“Why love [cats]…but eat [chickens]?”: A powerful campaign

This Fall, posters from animal rights activist groups are receiving extensive coverage in the TTC subway system. These posters named, “why love one…but eat the other?” are meticulously designed to send out a powerful message: Treat all animals equally…with kindness…

One particular poster that I came across was comparing cats with chickens (Figure 1). It said that we treat dogs as companion animals, but chickens are also “inquisitive, affectionate, and personable”. These claims are further supported by chickens possessing some advanced cognitive abilities, having strong family ties, and mother hen having a strong, lasting bond with her chicks. These claims powerfully suggest that both dogs and chickens have a rather strong similarity in terms of their loving and caring nature. In some ways, chickens are more advanced than dogs (i.e., in their cognitive capabilities). So the question is “why love one…but eat the other?”

Five pictures illustrate the cruelty chickens face in slaughter houses, including crammed into small cages with no room to move, brutally carried by butchers, small chicks dumped into a garbage-like waste bag, chicks randomly picked up by an excavator-like loader arm, and a chicken too big to carry its own weight. These pictures are further emphasized by written facts which state that “each year in Canada, 646 million chickens live and die in nightmarish conditions…filthy windowless sheds, suffocation, overcrowding, amputation without painkillers…become crippled…male chickens thrown away as trash…either ground up alive in giant  machines or left to suffocate in garbage bags…”

These are strong words that paint a vivid image of the brutality that chickens face every year because of the pleasure some of us find in eating dish of a certain kind.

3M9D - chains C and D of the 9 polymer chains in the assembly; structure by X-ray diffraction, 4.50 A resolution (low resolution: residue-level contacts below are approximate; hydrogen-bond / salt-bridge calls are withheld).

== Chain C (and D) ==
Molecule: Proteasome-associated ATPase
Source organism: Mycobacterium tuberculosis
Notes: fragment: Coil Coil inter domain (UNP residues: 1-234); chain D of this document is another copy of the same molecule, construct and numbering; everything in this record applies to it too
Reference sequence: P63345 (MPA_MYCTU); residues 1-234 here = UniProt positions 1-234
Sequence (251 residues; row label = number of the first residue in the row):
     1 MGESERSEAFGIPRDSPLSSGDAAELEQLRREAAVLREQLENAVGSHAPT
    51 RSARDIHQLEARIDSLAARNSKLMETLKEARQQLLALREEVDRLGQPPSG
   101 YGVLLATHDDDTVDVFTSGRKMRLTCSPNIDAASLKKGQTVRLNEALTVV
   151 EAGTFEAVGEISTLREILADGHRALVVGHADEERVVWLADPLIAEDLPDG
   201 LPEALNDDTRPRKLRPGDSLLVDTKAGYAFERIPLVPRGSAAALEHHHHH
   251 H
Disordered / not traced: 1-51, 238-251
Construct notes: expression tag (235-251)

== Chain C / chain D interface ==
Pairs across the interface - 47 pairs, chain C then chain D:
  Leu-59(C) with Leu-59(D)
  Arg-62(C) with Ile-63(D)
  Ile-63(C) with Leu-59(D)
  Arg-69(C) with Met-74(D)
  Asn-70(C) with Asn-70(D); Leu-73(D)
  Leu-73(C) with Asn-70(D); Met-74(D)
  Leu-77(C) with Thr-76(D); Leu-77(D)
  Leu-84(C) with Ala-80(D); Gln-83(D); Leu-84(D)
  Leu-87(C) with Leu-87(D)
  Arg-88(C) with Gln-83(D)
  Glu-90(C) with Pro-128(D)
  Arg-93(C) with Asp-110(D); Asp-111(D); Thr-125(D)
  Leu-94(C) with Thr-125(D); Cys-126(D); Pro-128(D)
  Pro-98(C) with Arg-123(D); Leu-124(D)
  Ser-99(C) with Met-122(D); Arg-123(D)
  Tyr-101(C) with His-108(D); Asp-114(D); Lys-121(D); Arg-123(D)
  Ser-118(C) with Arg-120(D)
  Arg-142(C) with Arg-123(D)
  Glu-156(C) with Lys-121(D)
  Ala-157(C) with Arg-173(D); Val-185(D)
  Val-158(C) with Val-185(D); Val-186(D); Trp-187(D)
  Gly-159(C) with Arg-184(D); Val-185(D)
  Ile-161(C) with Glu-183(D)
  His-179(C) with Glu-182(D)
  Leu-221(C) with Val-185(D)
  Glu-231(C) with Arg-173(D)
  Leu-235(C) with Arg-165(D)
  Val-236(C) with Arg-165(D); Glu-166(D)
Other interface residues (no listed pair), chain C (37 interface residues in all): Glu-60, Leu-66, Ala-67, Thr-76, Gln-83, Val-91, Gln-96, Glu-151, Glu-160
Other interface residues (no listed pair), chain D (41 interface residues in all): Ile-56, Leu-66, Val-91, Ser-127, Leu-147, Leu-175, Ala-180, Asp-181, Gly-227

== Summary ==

I have a lot of friends who are vegetarian, and they often get asked, “Then why eat plants, after all, plants are also living things?”

Are plants living things? Yes. They need nutrients (i.e., CO2 fixation) and carry out metabolic processes (i.e., cellular respiration).  However, do they feel pain? Maybe not…at least not to the same degree as animals in slaughterhouses. It is certain that all other living things, including insects, feel pain because these living beings will try their best to escape a painful threat. However, no kind of escape-act is observed in plants when cutting fruits and vegetables. Second, plants have no nerves, thus questioning how a painful stimuli would elicit a painful experience without any nociceptors.

So what?

Animals can also be anaesthetized before the dreadful act of slaughter…would that be justifiable? No. Plants, by nature don’t feel pain, and animals by nature do feel pain.  Killing animals without or with anaesthesia (i.e., an act of manipulation for selfish purpose) is inhumane. Lastly, if it was possible, then even plants should not be eaten. But this is not a plausible option. Food is a basic necessity for survival…we have no choice there, but we do have a choice on what to eat and what not to eat. Since we are given this latter choice, then why not choose to eat in a way that maximizes our humanness? Even vegetarian and vegan food can be delicious…


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Figure 1.

Source: http://ivegan.ca/the-animals/chickens/



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